When you look at the evolution of video over the years, it’s one of the single most transformational technologies the world has ever seen. While it started off as a simple way of recording life in motion and entertaining small audiences, it’s since become a powerful mode for telling stories, communicating information, connecting people, and, in the case of medicine, saving lives.
3 Ways the Healthcare Industry is Using Video
While it may not get the same attention that groundbreaking medications and surgical techniques receive, video is arguably one of the single most important technological developments in the healthcare industry. If you’re wondering how this could possibly be the case, just take a look at some of the specific ways it’s currently being utilized around the world.
1. Collaborative Care Consultation
“Video can be an effective way for healthcare organizations to provide care to patients; it enables efficient face-to-face collaboration among remote patients and specialists. Hospitals and clinics are embracing video for collaborative care for both the benefits to the patient and the bottom line,” explains IVCi, a leader in AV integration and unified communications.
Financially speaking, collaborative care can make a huge difference in individual situations where patients need access to specialists who work in another geographical region.
IVCi points out that the University of Washington saved $3,300 when it used a collaborative care model to treat patients with depression. The patients directly benefited from the additional sessions they received through video.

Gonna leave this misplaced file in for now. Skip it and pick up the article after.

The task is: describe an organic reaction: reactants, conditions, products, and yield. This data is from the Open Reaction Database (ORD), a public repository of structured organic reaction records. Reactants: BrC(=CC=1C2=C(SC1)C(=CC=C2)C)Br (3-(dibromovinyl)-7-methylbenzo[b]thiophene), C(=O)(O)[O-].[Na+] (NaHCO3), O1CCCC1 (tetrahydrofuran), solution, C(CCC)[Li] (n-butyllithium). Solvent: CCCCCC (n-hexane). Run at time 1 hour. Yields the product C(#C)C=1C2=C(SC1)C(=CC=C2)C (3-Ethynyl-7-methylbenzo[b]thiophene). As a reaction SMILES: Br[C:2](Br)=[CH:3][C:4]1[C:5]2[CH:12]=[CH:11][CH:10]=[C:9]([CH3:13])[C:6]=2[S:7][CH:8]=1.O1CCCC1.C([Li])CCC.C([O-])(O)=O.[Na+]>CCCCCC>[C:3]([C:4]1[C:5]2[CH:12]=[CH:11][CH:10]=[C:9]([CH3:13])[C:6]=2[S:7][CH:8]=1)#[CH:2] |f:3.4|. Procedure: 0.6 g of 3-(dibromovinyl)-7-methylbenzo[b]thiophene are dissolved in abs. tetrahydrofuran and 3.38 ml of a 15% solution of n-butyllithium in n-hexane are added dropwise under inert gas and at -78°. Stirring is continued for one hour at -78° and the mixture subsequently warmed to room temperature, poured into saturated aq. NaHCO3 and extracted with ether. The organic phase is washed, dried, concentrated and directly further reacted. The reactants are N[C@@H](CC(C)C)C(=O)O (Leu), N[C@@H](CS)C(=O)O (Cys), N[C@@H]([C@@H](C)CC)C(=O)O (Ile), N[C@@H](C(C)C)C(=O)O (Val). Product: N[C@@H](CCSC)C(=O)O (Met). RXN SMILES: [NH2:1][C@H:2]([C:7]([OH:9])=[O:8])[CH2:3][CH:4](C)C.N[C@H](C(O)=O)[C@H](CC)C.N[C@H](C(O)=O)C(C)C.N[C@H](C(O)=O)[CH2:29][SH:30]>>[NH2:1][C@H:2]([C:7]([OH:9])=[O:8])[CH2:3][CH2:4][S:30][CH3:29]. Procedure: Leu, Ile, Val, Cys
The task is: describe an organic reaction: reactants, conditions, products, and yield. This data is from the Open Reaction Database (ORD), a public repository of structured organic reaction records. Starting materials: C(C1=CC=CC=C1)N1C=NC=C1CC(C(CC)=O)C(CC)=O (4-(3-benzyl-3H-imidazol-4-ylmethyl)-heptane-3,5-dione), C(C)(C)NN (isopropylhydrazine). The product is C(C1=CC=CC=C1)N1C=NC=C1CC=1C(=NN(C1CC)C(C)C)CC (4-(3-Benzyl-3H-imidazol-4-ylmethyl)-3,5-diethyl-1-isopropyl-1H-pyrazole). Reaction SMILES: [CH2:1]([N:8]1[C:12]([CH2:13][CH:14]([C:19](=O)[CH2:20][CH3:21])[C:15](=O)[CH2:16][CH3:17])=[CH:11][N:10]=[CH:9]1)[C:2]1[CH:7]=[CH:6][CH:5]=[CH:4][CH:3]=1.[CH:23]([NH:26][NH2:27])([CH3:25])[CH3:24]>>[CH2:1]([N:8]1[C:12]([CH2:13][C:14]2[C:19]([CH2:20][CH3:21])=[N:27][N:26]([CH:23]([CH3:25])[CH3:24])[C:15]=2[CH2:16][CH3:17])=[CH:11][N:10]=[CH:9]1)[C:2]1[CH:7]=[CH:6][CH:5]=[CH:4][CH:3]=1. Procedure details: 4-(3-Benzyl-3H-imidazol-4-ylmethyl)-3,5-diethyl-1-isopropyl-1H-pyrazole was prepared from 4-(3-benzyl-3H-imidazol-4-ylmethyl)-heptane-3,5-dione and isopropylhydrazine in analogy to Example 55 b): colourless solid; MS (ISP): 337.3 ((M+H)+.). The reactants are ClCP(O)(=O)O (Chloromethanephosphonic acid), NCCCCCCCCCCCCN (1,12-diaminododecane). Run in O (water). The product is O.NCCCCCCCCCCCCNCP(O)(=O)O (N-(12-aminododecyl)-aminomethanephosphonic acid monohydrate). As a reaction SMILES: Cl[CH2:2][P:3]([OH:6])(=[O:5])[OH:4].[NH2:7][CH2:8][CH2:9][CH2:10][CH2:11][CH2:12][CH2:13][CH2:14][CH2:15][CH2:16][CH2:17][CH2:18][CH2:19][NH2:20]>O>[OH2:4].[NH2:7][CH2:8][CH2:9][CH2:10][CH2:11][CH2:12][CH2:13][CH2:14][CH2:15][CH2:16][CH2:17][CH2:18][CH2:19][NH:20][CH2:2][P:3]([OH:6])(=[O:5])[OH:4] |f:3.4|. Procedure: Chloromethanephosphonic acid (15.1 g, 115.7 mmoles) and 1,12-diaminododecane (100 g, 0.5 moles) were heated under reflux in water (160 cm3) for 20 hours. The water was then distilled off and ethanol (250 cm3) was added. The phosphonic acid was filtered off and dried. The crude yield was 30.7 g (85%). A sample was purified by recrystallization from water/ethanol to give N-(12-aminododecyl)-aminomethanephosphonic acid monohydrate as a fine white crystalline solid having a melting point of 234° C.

2. Virtual Reality in Pre-Op
Many surgical procedures are routine, and doctors perform dozens of them per week. But some surgical procedures can be highly complicated and unique. In these cases, 3D visualization through virtual reality can be a game-changer.
An example of this recently played out in the successful separation of conjoined twins at Masonic Children’s Hospital in Minneapolis.
“Before surgery, the surgical team took CT, ultrasound, and MRI scans and created a super-detailed virtual model of the twins’ bodies — and then ventured ‘inside’ their organs to identify potential pitfalls and plan how these would be avoided during surgery,” Sarah DiGiulio reported for NBC News.
According to one of the surgeons who separated the twins, the high-resolution visualization “helped minimize the number of surprises that we were potentially dealing with.”
3. Faster Diagnosis of Strokes
It’s common knowledge that the sooner a stroke victim receives treatment, the more likely that they’ll survive and continue to live a functional life. Unfortunately, emergency room physicians often aren’t trained to spot lesser-known signs of a stroke and many hospitals don’t always have neurologists on call.
This is where TeleStroke services come into play. With TeleStroke, videoconferencing can help identify signs of stroke much faster and more accurately – something that not only saves time, but also conserves valuable resources like ambulances, helicopters, and staff.
“I can examine someone very interactively with the help of a physician or a nurse on the other end and I can make a determination of the stroke severity and the type of stroke by looking at the patient and at the brain image,” says Dr. Lee Schwamm of Massachusetts General Hospital. “It’s almost like being in the room.”
The hope is that this same sort of technology will be able to be deployed in other areas in the future, not just neurology. In doing so, many hospital facilities could dramatically reduce costs and serve more patients.
Adding it All Up
While video is predominantly a mode for storytelling and entertainment in modern society, its uses are far more important and transformational within the healthcare industry. As technology continues to grow, the expectation is that video will become an even more integral part of the medical world.